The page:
Manufacturers have in the recent decade assumed a more active role within the control of the distribution channels. Through the direct-to-pharmacy (DTP) distribution model, the industry takes away the added value of wholesalers by using them for logistical purposes only. The manufacturers are supplying the end-customers (pharmacies, hospitals) via limited number of exclusive wholesalers in the DTP. As these wholesalers don’t own the stock, they are not able to compete among themselves by offering discounts and flexibly react to the demand. “Big Pharma” also restrict the quantities that they supply to wholesalers in each national market by imposing the so-called supply quota systems. In addition, severe cost cuts in national healthcare systems have led to payment defaults and made pharmaceutical companies tighten their payment and supply terms. Thus, the distribution channels became inflexible and less resilient which leads to the undersupplies. Last but not least, the increa singly globalised manufacturing chains that may cause postponements in production result in delayed supplies of pharmaceuticals to patients.

    Parallel trade is not responsible for shortages

    It is often the case that parallel trade is misleadingly accused for pharmaceutical undersupplies. Parallel trade has been an integrated part of the pharmaceutical market for over 40 years and currently accounts for 3 % of the market. The volumes of parallel trade have been shrinking in recent years, while at the same time, shortages emerged. Thus, it is not accurate to make the parallel trade accountable for shortages, as shortages didn’t occur in times when the volumes of import market were higher. On the contrary, parallel trade can help to eliminate shortages by filling the supply gap with imports at short notice. Not to mention that in many Member States, wholesalers are obliged by the Public Service Obligation to first serve the national market before exporting.

    Parallel trade can also bring significant savings for national health care budgets by introducing pharmaceuticals at competitive prices. For the sake of the sustainability of health care systems, it is therefore indispensable to look into the real roots of undersupplies at the European and national level alike!

    “The wrong prescription”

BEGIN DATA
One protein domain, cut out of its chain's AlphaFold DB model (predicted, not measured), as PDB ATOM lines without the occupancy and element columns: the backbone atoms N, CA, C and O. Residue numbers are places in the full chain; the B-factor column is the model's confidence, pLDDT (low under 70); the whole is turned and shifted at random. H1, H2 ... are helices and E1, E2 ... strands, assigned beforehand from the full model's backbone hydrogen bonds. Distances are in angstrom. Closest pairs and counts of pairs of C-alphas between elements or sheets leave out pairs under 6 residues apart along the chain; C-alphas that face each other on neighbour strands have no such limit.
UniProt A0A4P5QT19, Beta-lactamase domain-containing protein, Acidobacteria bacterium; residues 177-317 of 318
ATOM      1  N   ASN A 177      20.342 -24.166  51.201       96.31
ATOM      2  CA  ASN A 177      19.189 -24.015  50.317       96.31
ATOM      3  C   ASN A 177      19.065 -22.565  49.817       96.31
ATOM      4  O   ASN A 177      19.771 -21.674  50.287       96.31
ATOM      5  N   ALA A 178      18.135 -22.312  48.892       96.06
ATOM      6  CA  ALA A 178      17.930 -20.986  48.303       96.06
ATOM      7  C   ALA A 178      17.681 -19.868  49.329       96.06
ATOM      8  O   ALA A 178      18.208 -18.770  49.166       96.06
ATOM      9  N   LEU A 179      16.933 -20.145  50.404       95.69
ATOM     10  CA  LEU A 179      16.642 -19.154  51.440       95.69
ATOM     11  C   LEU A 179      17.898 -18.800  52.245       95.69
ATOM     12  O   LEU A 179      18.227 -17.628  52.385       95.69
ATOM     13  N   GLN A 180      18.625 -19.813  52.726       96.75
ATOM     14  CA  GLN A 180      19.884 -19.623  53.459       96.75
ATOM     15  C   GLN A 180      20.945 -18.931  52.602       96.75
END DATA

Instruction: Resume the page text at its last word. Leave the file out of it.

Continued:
The Greek “reality on the ground” related to challenges in the supply of pharmaceuticals was illustrated in an article that was brought by a well-established German weekly newspaper “Die Zeit” over the summer (the wrong prescription“ – „Das falsche Rezept“ vom 13.08.2015). Despite the financial crises and the unstable situation in Greece, manufacturers claim to safeguard the continuous provision of pharmaceuticals to the country and state that the undersupply is caused due to exports.

    As a matter of fact, the pharmaceutical companies supply often only against prepayments to the Greek wholesalers, whiles the customers of the wholesalers (primary Greek pharmacies) are only able to settle the invoices after weeks or months. The pharmacies depend on the support from national health care authorities that doesn’t have sufficient funds; so that they are not able to settle the wholesalers immediately. Hence, the wholesalers lack the funds to order from the manufacturer against prepayment. As a result, fewer products are delivered to Greece. The undersupply of pharmaceuticals is thus caused due to payment delays and not exports. Moreover, according to the Public Service Obligation, wholesalers have to first guarantee the deliveries at the national market. Only afterwards exports can be made. Therefore, the export bans of pharmaceuticals as introduced by the Greek government are not an adequate response to the situation.

    Germany’s securPharm: forerunner in implementing EU guidelines

    The German stakeholder initiative, securPharm, has successfully entered the next stage by engaging into cooperation with European Medicines Verification Organisation (EMVO). On July 1, the link between the German repository system and a European Hub/EMVO marks the start of the European Medicines Verification System. In the light of the implementation of the Falsified Medicine Directive (FMD), the creation of the pan-European verification systems aims at securing the pharmaceutical supply chain against the risk of falsified medicines.